A guide for left-wingers to watching Fox News
By Lawrence Solomon
December 14, 2018
Beware: You may find yourself learning something, or even straying right
Fox News’s Sean Hannity takes a little getting used to, so watch with care.
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Ever wonder why Donald Trump hasn’t been impeached yet, given the mountains of evidence against him and all those convictions of his cronies? Maybe you were even surprised that he was elected president. And that the stock market immediately soared. And that manufacturing has come back to the United States. And that U.S. economic growth is again at levels many thought were a thing of the past.
Maybe you were also surprised that the Brits voted to exit the European Union, and that the citizens in other European countries are moving in the same direction.
And that the Paris climate accord has led to the discord torching Paris streets. Maybe you’re wondering why peak oil never happened, and why you stopped hearing about all those Pacific Islands that were going to be submerged by global warming.
If so, don’t blame yourself. Blame the mainstream media, which has misled you and so often left you clueless. But there is a way to recover your understanding of the world, so that current events don’t keep throwing you for a loop. The cure isn’t for everyone. But those who want to be in the know can take the medicine, strictly following instructions.
The medicine is called Fox News. If you are a progressive for whom a low dose is required, you must never watch Sean Hannity, certainly not in the first year, before you’ve developed antibodies. He’ll make your head explode.
Also on the DO-NOT-WATCH list are Tucker Carlson and Laura Ingraham. If you do happen to stumble on one of them, the only antidote is switching to Shepard Smith’s 3 p.m. ET show at the earliest opportunity (maybe even TiVo him for use in an emergency). Shep will restore your equilibrium with some of TV’s finest Trump bashing, familiarly in the guise of presenting impartial news, just like they do on other networks.
For a fair and balanced Fox experience, start with Martha MacCallum’s 7 p.m. weekday show, The Story. You’ll be hard-pressed to notice any scent of ideology in her thoughtful questioning of brilliant guests, including many of the best legal minds in Democratic circles, such as Harvard University’s Alan Dershowitz and George Washington University’s Jonathan Turley.
MacCallum has no rough edges, she’s thoroughly likable, thoroughly prepared and fearless in asking disarming questions that elicit unscripted answers from her guests.
Super-smart and super-nice also describe Shannon Bream in her 11 p.m. show, Fox News @ Night, a mix of hard news and interviews, typically also of top legal minds of both parties. Bream, a lawyer and formerly Fox’s Supreme Court correspondent, is so unbelievably nice, in fact, that her guests and colleagues spontaneously gush, live on-air, at her unbelievable niceness.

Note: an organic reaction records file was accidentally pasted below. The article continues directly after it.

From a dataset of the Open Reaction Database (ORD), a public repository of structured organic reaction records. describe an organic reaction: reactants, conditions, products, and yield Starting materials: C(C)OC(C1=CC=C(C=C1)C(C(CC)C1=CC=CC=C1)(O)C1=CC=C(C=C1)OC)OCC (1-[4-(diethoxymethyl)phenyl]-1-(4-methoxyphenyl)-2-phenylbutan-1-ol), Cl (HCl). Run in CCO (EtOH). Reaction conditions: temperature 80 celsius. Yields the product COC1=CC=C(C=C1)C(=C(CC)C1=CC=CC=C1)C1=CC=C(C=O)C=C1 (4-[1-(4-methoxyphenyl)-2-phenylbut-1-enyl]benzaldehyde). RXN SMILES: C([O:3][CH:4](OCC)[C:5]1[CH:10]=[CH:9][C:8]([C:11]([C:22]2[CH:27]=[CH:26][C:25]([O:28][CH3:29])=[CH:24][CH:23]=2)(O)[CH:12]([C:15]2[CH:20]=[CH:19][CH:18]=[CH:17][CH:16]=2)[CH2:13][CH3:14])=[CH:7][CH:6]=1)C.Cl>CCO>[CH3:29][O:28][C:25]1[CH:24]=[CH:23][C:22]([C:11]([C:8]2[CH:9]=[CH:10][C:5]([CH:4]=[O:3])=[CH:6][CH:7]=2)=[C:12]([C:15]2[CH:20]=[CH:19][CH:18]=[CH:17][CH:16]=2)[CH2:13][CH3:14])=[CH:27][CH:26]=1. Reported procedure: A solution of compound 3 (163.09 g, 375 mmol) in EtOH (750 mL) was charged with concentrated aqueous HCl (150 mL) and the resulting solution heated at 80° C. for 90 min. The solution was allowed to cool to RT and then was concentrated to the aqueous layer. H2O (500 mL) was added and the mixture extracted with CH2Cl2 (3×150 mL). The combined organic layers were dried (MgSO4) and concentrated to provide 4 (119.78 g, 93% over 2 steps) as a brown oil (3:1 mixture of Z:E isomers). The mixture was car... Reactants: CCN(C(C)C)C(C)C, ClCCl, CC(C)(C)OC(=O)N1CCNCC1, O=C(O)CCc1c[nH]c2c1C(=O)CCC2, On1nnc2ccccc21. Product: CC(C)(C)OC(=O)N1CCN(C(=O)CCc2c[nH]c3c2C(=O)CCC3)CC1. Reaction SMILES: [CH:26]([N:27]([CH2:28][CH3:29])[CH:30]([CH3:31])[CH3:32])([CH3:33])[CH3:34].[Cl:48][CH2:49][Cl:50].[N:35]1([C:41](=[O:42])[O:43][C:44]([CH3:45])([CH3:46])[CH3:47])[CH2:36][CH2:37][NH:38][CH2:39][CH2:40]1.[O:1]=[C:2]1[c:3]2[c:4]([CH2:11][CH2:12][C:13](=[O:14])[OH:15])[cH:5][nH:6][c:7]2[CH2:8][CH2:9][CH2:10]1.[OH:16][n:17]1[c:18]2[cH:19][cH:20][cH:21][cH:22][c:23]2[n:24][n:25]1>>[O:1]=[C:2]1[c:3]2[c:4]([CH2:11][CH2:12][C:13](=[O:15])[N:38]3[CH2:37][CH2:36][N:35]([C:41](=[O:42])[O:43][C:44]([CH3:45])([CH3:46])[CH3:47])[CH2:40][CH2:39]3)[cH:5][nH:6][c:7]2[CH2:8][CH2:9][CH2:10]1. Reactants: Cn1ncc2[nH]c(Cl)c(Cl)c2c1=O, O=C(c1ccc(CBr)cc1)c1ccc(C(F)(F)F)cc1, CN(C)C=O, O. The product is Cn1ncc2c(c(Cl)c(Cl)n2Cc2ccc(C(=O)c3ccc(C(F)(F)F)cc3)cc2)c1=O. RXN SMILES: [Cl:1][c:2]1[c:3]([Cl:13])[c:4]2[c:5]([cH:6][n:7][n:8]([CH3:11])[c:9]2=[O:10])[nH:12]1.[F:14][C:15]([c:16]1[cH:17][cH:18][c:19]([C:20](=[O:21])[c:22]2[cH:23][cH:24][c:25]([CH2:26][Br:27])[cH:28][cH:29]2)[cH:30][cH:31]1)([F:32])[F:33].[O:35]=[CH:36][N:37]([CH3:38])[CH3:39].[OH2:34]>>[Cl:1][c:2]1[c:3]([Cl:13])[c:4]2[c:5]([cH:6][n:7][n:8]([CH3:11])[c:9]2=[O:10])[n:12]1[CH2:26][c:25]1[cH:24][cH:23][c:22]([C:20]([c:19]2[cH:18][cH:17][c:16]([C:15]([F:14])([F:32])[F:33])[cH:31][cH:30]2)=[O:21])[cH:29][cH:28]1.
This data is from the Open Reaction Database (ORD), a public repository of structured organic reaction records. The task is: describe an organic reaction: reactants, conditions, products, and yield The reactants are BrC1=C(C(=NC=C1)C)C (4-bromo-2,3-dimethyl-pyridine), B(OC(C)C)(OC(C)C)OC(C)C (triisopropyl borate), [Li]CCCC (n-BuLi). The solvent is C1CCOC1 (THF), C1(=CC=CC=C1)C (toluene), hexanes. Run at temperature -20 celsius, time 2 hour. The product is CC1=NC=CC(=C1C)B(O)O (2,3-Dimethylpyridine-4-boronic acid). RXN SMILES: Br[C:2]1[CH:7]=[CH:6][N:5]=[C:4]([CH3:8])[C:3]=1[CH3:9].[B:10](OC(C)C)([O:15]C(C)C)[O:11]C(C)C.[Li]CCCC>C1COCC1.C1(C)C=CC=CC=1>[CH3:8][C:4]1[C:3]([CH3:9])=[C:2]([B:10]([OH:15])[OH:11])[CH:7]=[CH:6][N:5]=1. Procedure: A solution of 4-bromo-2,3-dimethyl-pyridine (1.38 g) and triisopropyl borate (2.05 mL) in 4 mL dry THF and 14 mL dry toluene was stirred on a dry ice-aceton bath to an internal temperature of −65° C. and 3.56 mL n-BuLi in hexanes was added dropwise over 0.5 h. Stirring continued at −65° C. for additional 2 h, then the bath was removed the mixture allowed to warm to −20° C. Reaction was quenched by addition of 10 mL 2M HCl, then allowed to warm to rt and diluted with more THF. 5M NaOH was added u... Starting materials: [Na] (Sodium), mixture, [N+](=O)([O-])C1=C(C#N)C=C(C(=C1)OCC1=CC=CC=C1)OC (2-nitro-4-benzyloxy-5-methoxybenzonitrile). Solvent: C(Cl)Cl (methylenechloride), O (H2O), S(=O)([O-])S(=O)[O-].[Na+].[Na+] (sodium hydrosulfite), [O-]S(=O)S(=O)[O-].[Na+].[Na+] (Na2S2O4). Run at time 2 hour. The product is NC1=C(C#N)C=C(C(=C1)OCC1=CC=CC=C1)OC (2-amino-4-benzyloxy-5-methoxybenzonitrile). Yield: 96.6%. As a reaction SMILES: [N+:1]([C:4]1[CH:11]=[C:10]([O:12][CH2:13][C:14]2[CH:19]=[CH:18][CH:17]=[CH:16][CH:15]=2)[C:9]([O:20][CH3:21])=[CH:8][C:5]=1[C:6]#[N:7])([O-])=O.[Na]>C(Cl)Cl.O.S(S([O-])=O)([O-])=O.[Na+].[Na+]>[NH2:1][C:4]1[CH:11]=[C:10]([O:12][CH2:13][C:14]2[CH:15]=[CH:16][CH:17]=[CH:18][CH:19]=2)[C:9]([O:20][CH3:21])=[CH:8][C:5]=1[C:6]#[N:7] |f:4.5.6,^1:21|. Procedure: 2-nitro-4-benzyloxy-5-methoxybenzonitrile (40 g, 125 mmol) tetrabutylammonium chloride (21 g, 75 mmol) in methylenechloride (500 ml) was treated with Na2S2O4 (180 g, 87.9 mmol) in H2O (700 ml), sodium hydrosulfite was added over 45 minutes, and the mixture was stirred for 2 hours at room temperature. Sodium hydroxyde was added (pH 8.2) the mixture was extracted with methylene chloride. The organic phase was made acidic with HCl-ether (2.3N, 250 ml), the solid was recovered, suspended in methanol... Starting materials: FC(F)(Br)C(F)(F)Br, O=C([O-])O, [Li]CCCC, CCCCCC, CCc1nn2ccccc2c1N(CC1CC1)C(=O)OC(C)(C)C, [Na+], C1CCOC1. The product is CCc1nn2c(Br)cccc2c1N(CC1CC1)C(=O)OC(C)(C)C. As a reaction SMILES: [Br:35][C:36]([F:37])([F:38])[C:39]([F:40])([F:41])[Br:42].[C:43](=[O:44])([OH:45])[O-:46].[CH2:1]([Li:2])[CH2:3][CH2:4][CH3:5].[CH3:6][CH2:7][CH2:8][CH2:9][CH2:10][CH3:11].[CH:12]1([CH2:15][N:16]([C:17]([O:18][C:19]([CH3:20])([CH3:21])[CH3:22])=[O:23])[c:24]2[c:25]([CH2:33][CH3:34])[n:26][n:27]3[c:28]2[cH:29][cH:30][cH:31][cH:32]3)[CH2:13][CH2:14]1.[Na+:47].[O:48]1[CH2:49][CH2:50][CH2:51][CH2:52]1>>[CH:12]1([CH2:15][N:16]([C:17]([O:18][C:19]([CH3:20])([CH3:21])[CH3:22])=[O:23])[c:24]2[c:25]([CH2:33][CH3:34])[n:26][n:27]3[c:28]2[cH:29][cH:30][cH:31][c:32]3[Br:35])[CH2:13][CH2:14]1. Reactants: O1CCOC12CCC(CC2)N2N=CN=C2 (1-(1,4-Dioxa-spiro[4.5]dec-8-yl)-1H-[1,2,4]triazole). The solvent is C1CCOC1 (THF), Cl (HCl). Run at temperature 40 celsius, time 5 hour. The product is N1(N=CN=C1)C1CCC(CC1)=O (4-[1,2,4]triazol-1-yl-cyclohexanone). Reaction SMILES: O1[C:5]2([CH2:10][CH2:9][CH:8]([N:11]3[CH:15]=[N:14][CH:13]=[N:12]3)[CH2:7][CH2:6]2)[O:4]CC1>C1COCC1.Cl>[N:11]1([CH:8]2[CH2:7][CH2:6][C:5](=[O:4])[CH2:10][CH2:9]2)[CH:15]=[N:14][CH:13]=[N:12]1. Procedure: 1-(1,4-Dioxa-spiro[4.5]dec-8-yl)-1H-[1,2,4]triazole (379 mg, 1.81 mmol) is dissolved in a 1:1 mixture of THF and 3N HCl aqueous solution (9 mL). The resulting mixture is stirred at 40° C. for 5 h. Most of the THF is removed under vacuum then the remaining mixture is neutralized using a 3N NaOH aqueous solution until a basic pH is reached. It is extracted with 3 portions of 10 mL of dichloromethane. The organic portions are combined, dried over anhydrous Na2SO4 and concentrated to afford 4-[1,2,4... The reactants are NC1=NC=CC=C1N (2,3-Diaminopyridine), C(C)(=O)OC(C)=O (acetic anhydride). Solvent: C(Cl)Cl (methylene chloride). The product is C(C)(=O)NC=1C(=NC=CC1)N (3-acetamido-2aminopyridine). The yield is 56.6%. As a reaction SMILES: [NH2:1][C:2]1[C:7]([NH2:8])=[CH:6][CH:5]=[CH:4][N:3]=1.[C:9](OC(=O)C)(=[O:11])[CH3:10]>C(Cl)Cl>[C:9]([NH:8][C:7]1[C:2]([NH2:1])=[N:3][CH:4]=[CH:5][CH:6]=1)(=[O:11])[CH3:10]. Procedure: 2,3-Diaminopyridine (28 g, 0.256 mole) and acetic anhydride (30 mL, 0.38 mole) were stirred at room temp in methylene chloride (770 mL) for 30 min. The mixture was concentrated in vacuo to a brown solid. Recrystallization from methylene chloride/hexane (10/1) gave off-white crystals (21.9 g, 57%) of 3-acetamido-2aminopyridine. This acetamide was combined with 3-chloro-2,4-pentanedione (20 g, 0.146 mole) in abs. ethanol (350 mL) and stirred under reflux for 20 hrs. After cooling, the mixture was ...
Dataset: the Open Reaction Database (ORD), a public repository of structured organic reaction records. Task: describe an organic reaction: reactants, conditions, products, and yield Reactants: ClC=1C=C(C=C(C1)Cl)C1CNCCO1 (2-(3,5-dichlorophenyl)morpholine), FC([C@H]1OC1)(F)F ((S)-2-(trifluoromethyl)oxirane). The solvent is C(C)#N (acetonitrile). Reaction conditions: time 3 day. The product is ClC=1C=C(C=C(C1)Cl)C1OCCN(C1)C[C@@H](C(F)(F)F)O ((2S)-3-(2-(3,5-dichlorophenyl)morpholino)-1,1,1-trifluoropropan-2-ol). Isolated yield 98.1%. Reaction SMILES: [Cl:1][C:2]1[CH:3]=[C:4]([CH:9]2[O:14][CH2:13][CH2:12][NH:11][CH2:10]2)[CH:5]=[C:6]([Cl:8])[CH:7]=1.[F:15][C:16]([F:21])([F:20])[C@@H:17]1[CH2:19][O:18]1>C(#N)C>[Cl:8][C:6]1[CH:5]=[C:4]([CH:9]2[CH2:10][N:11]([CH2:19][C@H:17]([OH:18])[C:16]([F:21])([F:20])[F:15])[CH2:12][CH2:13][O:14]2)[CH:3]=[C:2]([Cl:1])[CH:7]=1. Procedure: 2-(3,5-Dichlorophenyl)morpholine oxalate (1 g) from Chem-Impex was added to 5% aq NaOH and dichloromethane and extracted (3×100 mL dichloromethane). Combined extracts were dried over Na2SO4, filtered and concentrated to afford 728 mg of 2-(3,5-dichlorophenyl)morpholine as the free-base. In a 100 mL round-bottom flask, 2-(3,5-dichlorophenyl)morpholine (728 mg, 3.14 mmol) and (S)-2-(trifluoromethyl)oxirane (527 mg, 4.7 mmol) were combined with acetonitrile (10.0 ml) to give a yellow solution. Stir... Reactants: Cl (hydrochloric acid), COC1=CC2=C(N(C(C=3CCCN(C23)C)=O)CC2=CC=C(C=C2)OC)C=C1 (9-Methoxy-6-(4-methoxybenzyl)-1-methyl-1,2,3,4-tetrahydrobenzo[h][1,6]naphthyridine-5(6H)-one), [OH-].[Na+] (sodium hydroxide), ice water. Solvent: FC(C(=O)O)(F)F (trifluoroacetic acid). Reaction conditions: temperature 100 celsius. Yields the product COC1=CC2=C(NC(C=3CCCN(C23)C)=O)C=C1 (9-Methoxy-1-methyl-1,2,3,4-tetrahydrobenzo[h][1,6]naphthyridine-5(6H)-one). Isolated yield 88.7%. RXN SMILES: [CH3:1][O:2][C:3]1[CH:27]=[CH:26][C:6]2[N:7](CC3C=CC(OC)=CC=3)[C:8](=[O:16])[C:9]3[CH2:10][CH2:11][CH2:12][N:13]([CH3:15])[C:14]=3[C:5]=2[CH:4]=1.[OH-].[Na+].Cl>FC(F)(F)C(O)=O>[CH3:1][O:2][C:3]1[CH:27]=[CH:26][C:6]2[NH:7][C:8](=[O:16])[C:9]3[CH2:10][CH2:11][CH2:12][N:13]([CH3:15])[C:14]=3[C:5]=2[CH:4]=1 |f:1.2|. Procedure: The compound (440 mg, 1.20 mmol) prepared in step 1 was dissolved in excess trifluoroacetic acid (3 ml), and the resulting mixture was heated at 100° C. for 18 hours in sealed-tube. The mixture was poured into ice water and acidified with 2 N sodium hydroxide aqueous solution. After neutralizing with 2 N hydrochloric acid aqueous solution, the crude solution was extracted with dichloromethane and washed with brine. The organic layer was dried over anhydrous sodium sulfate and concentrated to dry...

Other shows that will impress left-leaners include Fox News Sunday, hosted by Chris Wallace, a tough interviewer whose pro-Democrat biases rarely show, and Bret Baier weekday 6 p.m. Special Report, which provides straight news and balanced analysis.
Unlike hosts on other networks, who can be counted on to downplay or altogether ignore news embarrassing to Democrats, the poker-faced Baier provides no such cover for wrong-doers of either party.
Fox News provides opposing perspectives, often articulated by their most accomplished advocates in head-to-head debates, letting you judge for yourself whose arguments best stand up to scrutiny.
Satisfyingly, these exchanges, and other interviews involving politics and law, also provide the civics lessons that schools today neglect. Crystal-clear explanations from the likes of passionate civil libertarians like Dershowitz are a treat to imbibe.
With so much of the news these days involving complex process issues — the Mueller investigation into Trump’s suspected Russian collusion, the Kavanaugh Supreme Court confirmation hearing, the rights of migrants to obtain refugee status — the need to understand the rule of law becomes paramount. By meeting that need, Fox makes its viewers smarter.
Fox attracts viewers across the ideological spectrum, with the proportion of Democrat and Independent viewers outnumbering its Republican viewers
Because all viewers — Democrats, Republicans and Independents — feel empowered when they “get it,” Fox attracts viewers across the ideological spectrum, with the proportion of Democrat and Independent viewers outnumbering its Republican viewers and the Fox audience sometimes exceeding that of CNN and MSNBC combined.
There’s a danger for those on the left who watch Fox, however: They may not stay on the left. According to a study last year in the American Economic Review, watching Fox News as little as an additional 2.5 minutes a week will make someone likelier to vote Republican, while watching MSNBC for that amount of time has negligible effect.
The study further found that Fox News has been responsible for an increasing share of the Republican vote: “Our estimates imply increasing effects of FNC (Fox News Channel) on the Republican vote share in presidential elections over time, from 0.46 points in 2000 to 6.34 points in 2008.”
That suggests that without Fox News, John Kerry would have obtained more votes than George W. Bush in the 2004 election, and Barack Obama’s 53-46 per cent win over John McCain in 2008 would have looked more like a 60-40 landslide.
The existential question for those who lean left then becomes, “Is becoming knowledgeable on the issues worth the risk that I will lose my identification as a progressive?” In this era of identity politics, the answer won’t be obvious.
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